Northwestern mathematician Donald G. Saari will present his research on voting paradoxes Friday, Feb. 18, at 4:35 p.m. at the 2000 American Association for the Advancement of Science (AAAS) Annual Meeting in Washington. His presentation is part of the session titled "The Mathematics of Politics: Census, Representation and Voting."
In elections with three or more candidates, like the New Hampshire Republican primary earlier this month, "winning doesn't mean you are the favorite of the voters" says Saari, Pancoe Professor of Mathematics at Northwestern.
He contends that the outcomes of such races may not accurately reflect voters' true wishes -- a paradox that can result from elections decided on a simple plurality where one person casts one vote.
Using principles adopted from geometry, Saari has demonstrated that in most decision-making processes, including political elections, a weighted vote of two for first place, one for second and none for third is the most effective means of making choices among three candidates. Such weighted voting was first proposed by the French mathematician Jean-Charles Borda in 1770.
Saari uses the 1996 New Hampshire Republican primary as an example of where election results can be misleading. In that contest, social conservative Patrick J. Buchanan won with 27 percent of the vote, followed by Bob Dole with 26 percent, Lamar Alexander with 23 percent and Steve Forbes with 12 percent. There also were three other candidates.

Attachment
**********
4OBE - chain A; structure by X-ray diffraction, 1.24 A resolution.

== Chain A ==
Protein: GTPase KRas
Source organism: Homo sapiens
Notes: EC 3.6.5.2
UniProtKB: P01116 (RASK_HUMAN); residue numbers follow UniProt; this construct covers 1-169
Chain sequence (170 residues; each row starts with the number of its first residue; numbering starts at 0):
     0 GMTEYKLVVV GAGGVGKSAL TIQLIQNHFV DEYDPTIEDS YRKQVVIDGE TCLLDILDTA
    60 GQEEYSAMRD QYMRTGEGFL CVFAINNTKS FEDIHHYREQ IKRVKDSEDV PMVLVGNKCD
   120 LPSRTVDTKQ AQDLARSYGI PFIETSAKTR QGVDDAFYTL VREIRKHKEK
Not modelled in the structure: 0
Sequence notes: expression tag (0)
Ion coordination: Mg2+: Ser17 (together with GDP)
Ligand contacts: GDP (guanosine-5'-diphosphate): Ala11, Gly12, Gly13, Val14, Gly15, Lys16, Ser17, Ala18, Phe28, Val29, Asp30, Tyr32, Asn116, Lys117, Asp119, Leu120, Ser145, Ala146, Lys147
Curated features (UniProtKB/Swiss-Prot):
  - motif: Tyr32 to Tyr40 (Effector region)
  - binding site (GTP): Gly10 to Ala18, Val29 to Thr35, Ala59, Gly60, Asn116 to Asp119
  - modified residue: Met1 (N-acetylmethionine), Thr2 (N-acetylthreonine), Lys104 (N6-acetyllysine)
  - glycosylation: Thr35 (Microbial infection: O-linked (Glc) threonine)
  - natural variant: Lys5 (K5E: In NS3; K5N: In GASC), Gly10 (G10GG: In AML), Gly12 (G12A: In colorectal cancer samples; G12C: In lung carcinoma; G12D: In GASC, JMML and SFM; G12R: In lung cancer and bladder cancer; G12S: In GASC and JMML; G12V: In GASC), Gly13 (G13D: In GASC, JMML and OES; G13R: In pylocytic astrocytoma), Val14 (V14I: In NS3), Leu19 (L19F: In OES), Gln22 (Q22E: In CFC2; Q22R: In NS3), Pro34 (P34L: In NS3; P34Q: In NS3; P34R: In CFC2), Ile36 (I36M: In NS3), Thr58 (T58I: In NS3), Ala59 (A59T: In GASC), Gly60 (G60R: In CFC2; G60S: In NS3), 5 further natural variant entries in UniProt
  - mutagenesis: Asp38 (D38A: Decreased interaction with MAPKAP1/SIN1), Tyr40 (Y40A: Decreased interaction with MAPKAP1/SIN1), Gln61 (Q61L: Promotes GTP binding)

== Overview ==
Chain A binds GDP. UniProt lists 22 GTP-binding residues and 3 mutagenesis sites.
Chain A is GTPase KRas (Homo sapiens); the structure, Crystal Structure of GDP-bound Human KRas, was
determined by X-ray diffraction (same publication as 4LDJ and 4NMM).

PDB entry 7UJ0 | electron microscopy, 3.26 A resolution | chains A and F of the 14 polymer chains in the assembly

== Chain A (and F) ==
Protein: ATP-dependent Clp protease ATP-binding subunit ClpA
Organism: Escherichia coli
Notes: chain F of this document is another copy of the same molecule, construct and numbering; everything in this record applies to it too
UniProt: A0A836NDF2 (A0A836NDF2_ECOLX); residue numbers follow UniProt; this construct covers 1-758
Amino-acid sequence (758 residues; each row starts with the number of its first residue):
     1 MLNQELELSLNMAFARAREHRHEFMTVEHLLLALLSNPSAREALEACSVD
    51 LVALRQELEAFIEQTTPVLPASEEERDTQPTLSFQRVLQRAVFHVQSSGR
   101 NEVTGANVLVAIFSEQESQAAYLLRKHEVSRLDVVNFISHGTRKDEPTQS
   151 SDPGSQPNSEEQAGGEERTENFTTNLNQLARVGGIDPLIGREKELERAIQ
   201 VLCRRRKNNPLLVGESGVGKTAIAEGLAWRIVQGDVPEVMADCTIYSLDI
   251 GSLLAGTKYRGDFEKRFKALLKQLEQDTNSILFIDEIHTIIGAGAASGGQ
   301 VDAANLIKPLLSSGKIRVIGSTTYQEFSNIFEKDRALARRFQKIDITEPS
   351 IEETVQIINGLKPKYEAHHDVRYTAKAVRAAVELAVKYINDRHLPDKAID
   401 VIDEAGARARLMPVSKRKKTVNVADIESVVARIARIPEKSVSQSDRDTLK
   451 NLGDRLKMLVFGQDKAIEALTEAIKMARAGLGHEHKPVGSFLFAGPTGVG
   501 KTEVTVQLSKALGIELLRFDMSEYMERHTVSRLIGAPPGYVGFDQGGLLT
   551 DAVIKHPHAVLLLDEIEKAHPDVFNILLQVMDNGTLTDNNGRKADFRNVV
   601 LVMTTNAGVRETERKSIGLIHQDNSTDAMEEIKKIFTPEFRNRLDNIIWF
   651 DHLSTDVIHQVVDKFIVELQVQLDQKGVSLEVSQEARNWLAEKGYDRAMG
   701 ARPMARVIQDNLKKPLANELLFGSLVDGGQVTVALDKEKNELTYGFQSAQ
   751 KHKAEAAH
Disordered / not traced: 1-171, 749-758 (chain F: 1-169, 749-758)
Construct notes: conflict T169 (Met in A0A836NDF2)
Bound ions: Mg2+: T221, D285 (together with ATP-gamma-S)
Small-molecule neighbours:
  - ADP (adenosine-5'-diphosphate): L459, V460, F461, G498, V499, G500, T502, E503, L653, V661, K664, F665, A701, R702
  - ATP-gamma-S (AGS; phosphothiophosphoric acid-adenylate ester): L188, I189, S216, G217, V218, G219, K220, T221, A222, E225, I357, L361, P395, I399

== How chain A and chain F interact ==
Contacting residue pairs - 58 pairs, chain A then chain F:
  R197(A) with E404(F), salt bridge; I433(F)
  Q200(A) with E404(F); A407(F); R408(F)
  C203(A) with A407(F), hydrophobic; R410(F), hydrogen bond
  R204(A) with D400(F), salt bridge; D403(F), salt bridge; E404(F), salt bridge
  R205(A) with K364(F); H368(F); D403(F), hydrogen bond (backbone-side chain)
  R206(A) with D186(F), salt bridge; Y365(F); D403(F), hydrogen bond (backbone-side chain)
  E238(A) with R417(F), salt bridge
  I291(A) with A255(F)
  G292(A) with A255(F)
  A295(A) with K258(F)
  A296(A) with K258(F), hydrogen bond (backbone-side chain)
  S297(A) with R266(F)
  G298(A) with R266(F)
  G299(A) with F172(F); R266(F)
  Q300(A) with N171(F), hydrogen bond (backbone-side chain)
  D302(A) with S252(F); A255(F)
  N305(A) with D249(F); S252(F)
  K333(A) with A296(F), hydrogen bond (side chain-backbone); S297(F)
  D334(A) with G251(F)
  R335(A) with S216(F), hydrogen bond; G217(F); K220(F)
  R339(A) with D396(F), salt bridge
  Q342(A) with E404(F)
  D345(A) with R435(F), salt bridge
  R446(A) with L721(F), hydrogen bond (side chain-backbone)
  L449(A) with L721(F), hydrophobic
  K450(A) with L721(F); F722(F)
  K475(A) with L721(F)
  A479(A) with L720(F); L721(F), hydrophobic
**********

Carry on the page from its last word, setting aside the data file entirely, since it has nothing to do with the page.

"With the results in, the Republican establishment was wondering what went wrong," Saari said. "But the real problem was a lousy election procedure. The 1996 polls suggested that for the majority of voters, Buchanan would have been a last choice. With a more accurate voting procedure, the election results would have better reflected the voters' beliefs."
Saari's research, published in the January 2000 issue of the journal Economic Theory, has shown that the "Borda count" of weighted choices is far more reflective of an electorate's wishes than simple plurality voting or other procedures.
"My research shows that different voting procedures -- plurality voting and weighted voting -- produce dramatically different results when using the same data," Saari said. "On the other hand, it appears that the outcome of this year's New Hampshire primary would have remained essentially the same no matter what weighted voting procedure had been used."
"Allowing voters to name only their top choice is akin to ranking students based only on the number of As they receive," Saari said. "A student with three As and two Fs would be ranked above one with two As and three Bs. When elections are decided by a simple plurality, the same inequity can occur."
His research goal, he said, is to understand which ranking procedures can unintentionally lead to inferior choices. The research relates not only to elections, but also to engineering and business decisions, such as weighing factors in deciding where to locate a new plant.
The AAAS annual meeting will be held Feb. 17-22 at Washington's Marriott Wardman Park and Omni Shoreham hotels.
(Source contact: Donald Saari at 847-491-5580 or email@example.com)